“Franchising’s remarkable success as a business model despite the problems with our broken regulatory system belies that public regulation is bad for franchising, she exclaims. “Furthermore, rescinding all franchise laws would shake the investment community’s confidence in the stability of franchise relationships, making it harder for franchisors and franchisees alike to obtain capital.” Spandorf said the question is not whether to regulate, but how to regulate, and offers a five point plan to replace the current regulatory system.
Read more at Blue MauMau
The message below is for logged in MFOA Members Only:
To: MFOA Members
From: Jim Coen, MFOA Executive Director
This is an interesting piece about how many franchise attorneys believe the federal franchise regulatory system is broken. I could not agree more with those attorneys its their suggestions to fix the problems that I have trouble with. The Federal Trade Commission introduced what is now called the Franchise Rule in 1979. It’s been amended a few times most recently in 2007. The FTC Franchise Rule is a disclosure rule, it requires all franchisors to disclose 23 key points about the franchise opportunity in the Franchise Disclosure Document (FDD), prior to someone making an investment in a franchise.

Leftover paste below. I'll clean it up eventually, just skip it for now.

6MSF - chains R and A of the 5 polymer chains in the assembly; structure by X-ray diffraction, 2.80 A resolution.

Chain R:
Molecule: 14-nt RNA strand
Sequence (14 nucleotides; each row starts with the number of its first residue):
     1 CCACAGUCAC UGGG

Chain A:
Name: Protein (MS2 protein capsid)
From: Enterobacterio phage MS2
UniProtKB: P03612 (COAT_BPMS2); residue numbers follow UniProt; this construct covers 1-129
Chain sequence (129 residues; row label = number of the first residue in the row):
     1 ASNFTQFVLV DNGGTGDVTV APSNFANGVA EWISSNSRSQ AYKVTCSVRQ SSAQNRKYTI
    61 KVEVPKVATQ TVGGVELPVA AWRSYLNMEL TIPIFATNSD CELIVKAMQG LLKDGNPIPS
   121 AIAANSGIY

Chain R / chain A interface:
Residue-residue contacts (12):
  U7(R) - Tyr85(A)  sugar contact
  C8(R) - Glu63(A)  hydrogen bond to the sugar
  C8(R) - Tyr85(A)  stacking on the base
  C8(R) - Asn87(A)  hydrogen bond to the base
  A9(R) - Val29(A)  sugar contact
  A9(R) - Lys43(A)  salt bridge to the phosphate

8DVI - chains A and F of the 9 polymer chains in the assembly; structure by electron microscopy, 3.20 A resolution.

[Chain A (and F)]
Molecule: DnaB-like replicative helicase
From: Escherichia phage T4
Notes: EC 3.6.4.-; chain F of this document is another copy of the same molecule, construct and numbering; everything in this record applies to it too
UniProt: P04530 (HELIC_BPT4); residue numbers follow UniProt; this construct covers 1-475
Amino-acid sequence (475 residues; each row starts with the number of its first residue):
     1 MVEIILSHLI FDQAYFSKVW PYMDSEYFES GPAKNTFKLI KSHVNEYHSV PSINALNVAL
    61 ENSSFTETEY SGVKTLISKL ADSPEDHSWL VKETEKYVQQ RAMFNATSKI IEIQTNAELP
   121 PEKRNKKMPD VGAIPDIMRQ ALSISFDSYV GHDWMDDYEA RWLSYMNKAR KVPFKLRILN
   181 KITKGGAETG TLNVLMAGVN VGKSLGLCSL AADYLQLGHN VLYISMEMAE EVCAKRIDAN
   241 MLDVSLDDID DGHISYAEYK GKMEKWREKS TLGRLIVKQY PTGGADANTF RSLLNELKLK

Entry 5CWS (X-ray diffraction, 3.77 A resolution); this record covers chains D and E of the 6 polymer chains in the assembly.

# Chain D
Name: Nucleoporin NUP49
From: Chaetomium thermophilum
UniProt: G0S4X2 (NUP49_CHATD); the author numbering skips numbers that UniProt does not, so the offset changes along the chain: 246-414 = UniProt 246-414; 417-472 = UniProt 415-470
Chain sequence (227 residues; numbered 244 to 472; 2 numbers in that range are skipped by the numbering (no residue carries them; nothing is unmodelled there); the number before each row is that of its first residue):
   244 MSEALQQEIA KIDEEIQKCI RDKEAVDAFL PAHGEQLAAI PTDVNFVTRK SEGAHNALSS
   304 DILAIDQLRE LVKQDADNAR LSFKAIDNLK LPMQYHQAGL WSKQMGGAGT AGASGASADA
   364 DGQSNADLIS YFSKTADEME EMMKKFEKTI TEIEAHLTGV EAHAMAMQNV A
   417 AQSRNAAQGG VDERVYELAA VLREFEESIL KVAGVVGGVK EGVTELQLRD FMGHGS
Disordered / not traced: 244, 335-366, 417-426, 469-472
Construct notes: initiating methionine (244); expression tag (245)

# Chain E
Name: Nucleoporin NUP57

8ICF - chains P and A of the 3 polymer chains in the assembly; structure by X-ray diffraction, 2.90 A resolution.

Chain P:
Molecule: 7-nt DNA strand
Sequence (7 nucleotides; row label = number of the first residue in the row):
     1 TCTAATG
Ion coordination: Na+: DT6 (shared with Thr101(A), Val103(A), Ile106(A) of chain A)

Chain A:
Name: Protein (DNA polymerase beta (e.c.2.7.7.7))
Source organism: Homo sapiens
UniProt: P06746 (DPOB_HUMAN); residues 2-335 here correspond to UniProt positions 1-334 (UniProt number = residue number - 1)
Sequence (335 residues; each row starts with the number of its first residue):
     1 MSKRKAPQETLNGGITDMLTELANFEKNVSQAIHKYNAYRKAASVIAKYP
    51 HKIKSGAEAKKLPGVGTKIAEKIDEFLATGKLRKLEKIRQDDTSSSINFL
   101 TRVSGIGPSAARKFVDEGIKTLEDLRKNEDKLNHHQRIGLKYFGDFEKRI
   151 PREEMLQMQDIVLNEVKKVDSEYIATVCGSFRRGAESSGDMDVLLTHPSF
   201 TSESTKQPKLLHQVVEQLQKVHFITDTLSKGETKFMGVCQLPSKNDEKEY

The FTC foes not check the disclosure document, it is up to the franchise buyer to have it checked, which can cost significant $ for proper due diligence. Most franchise investors don’t bother and accept the document for whats its worth.
I agree with Shelly Spandorf’s point that Regulations definitely has a place in franchising. Regulations are there to help markets run more efficiently to protect the marketplace from any one person or group from controlling the market for that particular commodity or from committing fraud. Yes, franchising is more of a commodity than it is an “industry”. For example there are many franchises to choose from.
In the article at Blue MauMau lists Shelly Spandorf’s suggestions. The suggestions illustrate one of the core problems in franchising, Franchise Attorney’s are not business people, they should seek advice from people in the business. Also, regulators can often go too far in order to solve a problem, regulations needs to be relevant to be effective. My comments are in Green.
Make a “2-2-1″ rule to ensure franchisor competency